CRTC to rethink Internet
Broadcasting VP fires back at critics in Quebec, but says hearings will be held in late 2008 on whether the watchdog should get involved with the Net
The CRTC’s VP of broadcasting has fired back at critics who, earlier this week, took aim at his boss Konrad von Finckenstein, while, at the same time, appeared to answer calls for the federal watchdog to get involved with the Internet.
In an interview with Montreal newspaper La Presse, Michel Arpin said the CRTC, which in 1999 decided it would not regulate the Internet, has since changed its tune. He says the federal regulator is studying the issue and plans to hold public hearings about the Internet at the end of 2008.
‘The door is not closed on regulating [the Internet],’ Arpin told the French-language paper, in an article that appeared on Wednesday. In 1999, he added, ‘there was nothing to regulate.’
Arpin made the comments in the wake of a Monday press conference in which 18 unions and associations, mainly from Quebec, criticized the CRTC’s handling of social and cultural matters.
The group — which includes film, TV and music lobby groups such as the Union des artistes, the AQTIS, the APFTQ, ACTRA and music industry group ADISQ — says cultural stakeholders in the province are worried about the apparent deregulation agenda of the CRTC and its head von Finckenstein. It is calling on Heritage Minister Josée Verner to put pressure on the CRTC to enforce the cultural and social objectives of the Broadcasting Act more rigorously. It also called on the feds to be more involved in the Internet.
But Arpin blasted the group for targeting von Finckenstein, saying, ‘His discourse since his arrival as president has been about protecting Canadian culture.’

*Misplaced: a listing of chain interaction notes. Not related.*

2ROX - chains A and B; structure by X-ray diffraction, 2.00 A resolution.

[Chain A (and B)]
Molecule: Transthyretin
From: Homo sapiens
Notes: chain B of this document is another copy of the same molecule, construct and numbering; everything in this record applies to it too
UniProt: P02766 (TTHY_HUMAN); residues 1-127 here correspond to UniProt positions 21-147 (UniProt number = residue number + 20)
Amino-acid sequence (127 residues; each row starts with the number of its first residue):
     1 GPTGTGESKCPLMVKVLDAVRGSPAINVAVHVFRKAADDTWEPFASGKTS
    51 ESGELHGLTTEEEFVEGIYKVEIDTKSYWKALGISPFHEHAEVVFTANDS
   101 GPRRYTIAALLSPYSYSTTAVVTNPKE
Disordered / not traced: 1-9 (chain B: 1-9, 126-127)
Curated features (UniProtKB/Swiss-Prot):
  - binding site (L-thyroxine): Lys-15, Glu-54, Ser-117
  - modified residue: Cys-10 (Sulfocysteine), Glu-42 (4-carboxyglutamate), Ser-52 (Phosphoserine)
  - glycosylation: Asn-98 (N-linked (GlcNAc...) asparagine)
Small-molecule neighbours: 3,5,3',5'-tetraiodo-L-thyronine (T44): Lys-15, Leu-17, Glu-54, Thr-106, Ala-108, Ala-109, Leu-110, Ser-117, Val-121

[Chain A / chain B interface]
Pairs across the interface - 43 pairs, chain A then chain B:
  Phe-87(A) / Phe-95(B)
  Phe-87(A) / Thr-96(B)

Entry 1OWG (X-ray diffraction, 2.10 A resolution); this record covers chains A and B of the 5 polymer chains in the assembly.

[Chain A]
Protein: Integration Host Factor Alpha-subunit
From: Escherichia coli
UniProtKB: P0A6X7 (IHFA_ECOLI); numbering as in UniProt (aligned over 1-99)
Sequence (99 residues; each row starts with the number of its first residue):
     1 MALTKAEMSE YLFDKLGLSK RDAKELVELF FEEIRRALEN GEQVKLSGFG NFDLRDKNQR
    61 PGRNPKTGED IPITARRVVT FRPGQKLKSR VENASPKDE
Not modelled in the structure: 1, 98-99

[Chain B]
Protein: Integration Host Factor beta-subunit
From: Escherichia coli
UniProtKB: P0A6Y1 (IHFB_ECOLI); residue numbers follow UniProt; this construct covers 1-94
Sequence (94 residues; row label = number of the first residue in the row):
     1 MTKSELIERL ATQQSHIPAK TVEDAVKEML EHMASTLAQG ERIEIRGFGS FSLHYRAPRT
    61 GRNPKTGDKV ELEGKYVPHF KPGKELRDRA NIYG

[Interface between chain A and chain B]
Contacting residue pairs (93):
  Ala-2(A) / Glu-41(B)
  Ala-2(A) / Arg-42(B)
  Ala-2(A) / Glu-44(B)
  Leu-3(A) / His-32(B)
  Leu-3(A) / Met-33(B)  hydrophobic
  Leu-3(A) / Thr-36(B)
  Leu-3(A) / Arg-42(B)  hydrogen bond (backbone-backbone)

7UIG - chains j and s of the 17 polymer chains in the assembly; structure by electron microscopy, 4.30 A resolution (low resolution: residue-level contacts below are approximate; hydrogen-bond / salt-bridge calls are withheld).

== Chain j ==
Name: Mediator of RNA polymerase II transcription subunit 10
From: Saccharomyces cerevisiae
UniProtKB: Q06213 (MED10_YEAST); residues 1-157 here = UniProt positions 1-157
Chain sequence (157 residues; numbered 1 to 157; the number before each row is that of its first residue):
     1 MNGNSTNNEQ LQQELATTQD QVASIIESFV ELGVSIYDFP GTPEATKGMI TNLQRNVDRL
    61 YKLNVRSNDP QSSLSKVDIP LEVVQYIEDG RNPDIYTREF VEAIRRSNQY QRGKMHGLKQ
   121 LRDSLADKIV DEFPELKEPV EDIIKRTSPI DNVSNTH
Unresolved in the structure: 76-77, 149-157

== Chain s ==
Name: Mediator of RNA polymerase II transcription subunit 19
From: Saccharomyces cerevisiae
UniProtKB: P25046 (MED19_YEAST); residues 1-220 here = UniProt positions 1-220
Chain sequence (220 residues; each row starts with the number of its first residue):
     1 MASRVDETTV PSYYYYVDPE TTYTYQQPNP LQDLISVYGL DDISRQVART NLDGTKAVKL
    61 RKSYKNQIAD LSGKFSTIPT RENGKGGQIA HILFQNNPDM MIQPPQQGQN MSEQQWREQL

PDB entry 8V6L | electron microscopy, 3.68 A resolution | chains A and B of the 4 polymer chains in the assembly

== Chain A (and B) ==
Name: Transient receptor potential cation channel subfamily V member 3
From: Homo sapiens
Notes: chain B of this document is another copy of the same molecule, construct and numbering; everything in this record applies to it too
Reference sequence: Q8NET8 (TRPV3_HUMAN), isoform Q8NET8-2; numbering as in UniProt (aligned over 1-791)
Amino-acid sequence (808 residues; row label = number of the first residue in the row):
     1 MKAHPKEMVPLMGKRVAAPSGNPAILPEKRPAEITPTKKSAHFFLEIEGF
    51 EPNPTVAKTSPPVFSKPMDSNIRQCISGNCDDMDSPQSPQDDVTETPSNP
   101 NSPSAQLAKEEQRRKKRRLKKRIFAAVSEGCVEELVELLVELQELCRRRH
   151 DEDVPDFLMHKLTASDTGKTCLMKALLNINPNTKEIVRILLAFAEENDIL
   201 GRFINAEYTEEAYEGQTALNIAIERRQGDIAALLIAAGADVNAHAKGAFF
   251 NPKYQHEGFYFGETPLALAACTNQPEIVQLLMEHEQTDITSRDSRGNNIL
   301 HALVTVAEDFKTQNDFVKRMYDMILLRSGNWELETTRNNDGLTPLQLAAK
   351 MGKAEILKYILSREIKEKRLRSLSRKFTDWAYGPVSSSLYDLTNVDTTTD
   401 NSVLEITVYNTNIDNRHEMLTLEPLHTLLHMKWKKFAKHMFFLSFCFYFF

Solange Drouin, head of the ADISQ, stands by the coalition’s remarks. ‘Arpin acts as though we are just criticizing von Finckenstein. But we are trying to draw attention to decisions the CRTC has made in the past, starting with their 1999 ruling to not regulate the Internet,’ she tells Playback Daily. ADISQ was one of the key organizers of the public effort to lobby Verner, which included a televised plea at its annual music awards gala on Sunday night.
The coalition wants Verner to use her power to force the CRTC to apply Canadian content rules more rigorously. ‘Madame Verner has a clear directive and we need her to force the CRTC to apply the predominance rule for Canadian content. Government ministers have used this power in the past,’ says Drouin. Then-industry minister Maxime Bernier stepped in twice in 2006 to dictate telecommunications policy: first with voice-over-Internet protocol, and then by announcing that deregulation of local telephone markets would proceed without CRTC assent.
ACTRA president Richard Hardacre concurs. ‘This is not an attack on the CRTC. I think the CRTC has a real handful to deal with… We just want the minister to pay attention, to not permit this drift towards deregulation,’ he says.
Hardacre is concerned, however, that the CRTC isn’t going to hold public hearings on regulating the Internet until the end of 2008. ‘There is no point closing the barn doors after the horse has already got out,’ he says. ‘The Internet is expanding exponentially. Ad revenue is going up 30% annually online. It’s generating big money.’